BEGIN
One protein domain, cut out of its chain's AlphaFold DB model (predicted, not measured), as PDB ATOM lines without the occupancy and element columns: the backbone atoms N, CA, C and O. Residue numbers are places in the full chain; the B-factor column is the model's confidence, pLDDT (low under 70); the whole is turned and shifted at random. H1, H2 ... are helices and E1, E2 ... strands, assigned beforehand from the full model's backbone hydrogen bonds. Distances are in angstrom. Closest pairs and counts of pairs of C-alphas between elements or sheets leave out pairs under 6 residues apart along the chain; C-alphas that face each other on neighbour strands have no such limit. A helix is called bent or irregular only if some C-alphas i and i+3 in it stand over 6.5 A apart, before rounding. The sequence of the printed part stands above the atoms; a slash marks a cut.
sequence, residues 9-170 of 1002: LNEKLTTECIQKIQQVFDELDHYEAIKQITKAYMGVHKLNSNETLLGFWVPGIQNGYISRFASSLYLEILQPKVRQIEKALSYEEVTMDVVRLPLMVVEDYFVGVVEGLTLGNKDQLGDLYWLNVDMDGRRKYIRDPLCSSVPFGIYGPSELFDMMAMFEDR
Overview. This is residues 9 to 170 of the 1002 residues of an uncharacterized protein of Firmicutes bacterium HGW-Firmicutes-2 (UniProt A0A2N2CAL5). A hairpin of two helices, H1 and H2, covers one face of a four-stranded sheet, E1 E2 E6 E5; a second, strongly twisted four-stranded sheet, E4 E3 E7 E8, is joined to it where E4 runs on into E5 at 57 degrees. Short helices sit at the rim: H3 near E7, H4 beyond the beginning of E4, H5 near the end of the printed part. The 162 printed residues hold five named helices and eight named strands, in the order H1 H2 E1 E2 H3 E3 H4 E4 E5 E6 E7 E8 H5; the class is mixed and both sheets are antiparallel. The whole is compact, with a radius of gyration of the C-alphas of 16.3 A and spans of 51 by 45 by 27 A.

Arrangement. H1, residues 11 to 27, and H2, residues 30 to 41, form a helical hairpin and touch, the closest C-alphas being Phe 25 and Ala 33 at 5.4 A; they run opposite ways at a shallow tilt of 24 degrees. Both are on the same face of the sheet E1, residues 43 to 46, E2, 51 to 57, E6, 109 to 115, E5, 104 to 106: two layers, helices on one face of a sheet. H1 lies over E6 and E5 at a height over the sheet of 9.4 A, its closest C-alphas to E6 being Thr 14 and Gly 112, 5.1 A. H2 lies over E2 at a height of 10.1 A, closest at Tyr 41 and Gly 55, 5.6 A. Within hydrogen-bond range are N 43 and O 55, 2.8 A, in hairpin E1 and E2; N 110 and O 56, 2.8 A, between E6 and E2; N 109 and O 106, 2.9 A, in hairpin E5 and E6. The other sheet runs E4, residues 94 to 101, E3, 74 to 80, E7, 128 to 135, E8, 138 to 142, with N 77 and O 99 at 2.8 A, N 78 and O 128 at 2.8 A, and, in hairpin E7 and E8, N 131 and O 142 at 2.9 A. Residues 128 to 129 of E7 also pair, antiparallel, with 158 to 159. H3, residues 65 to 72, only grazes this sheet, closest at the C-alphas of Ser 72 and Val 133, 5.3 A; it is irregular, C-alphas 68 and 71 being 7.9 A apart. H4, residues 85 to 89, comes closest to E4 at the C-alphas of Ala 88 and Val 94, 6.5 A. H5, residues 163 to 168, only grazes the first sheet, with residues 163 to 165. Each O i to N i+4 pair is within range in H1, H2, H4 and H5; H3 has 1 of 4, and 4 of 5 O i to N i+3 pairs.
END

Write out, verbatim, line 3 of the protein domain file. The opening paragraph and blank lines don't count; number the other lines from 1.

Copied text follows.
Arrangement. H1, residues 11 to 27, and H2, residues 30 to 41, form a helical hairpin and touch, the closest C-alphas being Phe 25 and Ala 33 at 5.4 A; they run opposite ways at a shallow tilt of 24 degrees. Both are on the same face of the sheet E1, residues 43 to 46, E2, 51 to 57, E6, 109 to 115, E5, 104 to 106: two layers, helices on one face of a sheet. H1 lies over E6 and E5 at a height over the sheet of 9.4 A, its closest C-alphas to E6 being Thr 14 and Gly 112, 5.1 A. H2 lies over E2 at a height of 10.1 A, closest at Tyr 41 and Gly 55, 5.6 A. Within hydrogen-bond range are N 43 and O 55, 2.8 A, in hairpin E1 and E2; N 110 and O 56, 2.8 A, between E6 and E2; N 109 and O 106, 2.9 A, in hairpin E5 and E6. The other sheet runs E4, residues 94 to 101, E3, 74 to 80, E7, 128 to 135, E8, 138 to 142, with N 77 and O 99 at 2.8 A, N 78 and O 128 at 2.8 A, and, in hairpin E7 and E8, N 131 and O 142 at 2.9 A. Residues 128 to 129 of E7 also pair, antiparallel, with 158 to 159. H3, residues 65 to 72, only grazes this sheet, closest at the C-alphas of Ser 72 and Val 133, 5.3 A; it is irregular, C-alphas 68 and 71 being 7.9 A apart. H4, residues 85 to 89, comes closest to E4 at the C-alphas of Ala 88 and Val 94, 6.5 A. H5, residues 163 to 168, only grazes the first sheet, with residues 163 to 165. Each O i to N i+4 pair is within range in H1, H2, H4 and H5; H3 has 1 of 4, and 4 of 5 O i to N i+3 pairs.